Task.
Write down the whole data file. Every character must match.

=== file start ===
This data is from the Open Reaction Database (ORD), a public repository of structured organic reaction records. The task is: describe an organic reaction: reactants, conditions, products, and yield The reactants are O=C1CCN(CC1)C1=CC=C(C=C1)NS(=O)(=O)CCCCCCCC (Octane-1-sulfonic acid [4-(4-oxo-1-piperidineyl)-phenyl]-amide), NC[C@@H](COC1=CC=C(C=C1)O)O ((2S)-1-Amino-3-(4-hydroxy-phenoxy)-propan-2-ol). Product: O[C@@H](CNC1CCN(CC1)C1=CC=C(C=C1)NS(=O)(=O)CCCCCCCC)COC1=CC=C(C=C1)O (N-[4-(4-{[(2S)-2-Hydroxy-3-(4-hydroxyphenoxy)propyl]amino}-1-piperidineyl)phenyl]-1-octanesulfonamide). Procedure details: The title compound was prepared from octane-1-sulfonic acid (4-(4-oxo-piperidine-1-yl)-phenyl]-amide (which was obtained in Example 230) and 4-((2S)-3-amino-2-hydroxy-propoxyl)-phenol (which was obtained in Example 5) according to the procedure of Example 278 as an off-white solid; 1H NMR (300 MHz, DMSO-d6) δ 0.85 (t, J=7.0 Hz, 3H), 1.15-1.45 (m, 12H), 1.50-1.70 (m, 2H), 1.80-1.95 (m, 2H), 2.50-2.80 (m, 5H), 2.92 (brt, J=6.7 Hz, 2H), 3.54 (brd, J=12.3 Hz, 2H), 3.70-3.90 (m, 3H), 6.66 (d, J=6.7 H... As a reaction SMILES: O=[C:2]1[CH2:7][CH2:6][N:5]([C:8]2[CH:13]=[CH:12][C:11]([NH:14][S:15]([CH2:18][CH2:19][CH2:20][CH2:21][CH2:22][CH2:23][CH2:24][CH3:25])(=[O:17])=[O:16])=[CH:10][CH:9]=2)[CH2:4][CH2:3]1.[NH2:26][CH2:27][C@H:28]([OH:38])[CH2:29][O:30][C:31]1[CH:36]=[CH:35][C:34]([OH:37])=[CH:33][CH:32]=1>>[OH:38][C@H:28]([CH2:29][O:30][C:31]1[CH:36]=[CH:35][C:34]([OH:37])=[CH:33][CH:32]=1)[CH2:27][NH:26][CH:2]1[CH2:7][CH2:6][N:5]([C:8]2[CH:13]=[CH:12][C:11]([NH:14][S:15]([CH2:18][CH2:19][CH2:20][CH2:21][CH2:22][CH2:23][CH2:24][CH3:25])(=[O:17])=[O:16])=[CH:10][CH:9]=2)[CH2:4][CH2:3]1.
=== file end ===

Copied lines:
This data is from the Open Reaction Database (ORD), a public repository of structured organic reaction records. The task is: describe an organic reaction: reactants, conditions, products, and yield The reactants are O=C1CCN(CC1)C1=CC=C(C=C1)NS(=O)(=O)CCCCCCCC (Octane-1-sulfonic acid [4-(4-oxo-1-piperidineyl)-phenyl]-amide), NC[C@@H](COC1=CC=C(C=C1)O)O ((2S)-1-Amino-3-(4-hydroxy-phenoxy)-propan-2-ol). Product: O[C@@H](CNC1CCN(CC1)C1=CC=C(C=C1)NS(=O)(=O)CCCCCCCC)COC1=CC=C(C=C1)O (N-[4-(4-{[(2S)-2-Hydroxy-3-(4-hydroxyphenoxy)propyl]amino}-1-piperidineyl)phenyl]-1-octanesulfonamide). Procedure details: The title compound was prepared from octane-1-sulfonic acid (4-(4-oxo-piperidine-1-yl)-phenyl]-amide (which was obtained in Example 230) and 4-((2S)-3-amino-2-hydroxy-propoxyl)-phenol (which was obtained in Example 5) according to the procedure of Example 278 as an off-white solid; 1H NMR (300 MHz, DMSO-d6) δ 0.85 (t, J=7.0 Hz, 3H), 1.15-1.45 (m, 12H), 1.50-1.70 (m, 2H), 1.80-1.95 (m, 2H), 2.50-2.80 (m, 5H), 2.92 (brt, J=6.7 Hz, 2H), 3.54 (brd, J=12.3 Hz, 2H), 3.70-3.90 (m, 3H), 6.66 (d, J=6.7 H... As a reaction SMILES: O=[C:2]1[CH2:7][CH2:6][N:5]([C:8]2[CH:13]=[CH:12][C:11]([NH:14][S:15]([CH2:18][CH2:19][CH2:20][CH2:21][CH2:22][CH2:23][CH2:24][CH3:25])(=[O:17])=[O:16])=[CH:10][CH:9]=2)[CH2:4][CH2:3]1.[NH2:26][CH2:27][C@H:28]([OH:38])[CH2:29][O:30][C:31]1[CH:36]=[CH:35][C:34]([OH:37])=[CH:33][CH:32]=1>>[OH:38][C@H:28]([CH2:29][O:30][C:31]1[CH:36]=[CH:35][C:34]([OH:37])=[CH:33][CH:32]=1)[CH2:27][NH:26][CH:2]1[CH2:7][CH2:6][N:5]([C:8]2[CH:13]=[CH:12][C:11]([NH:14][S:15]([CH2:18][CH2:19][CH2:20][CH2:21][CH2:22][CH2:23][CH2:24][CH3:25])(=[O:17])=[O:16])=[CH:10][CH:9]=2)[CH2:4][CH2:3]1.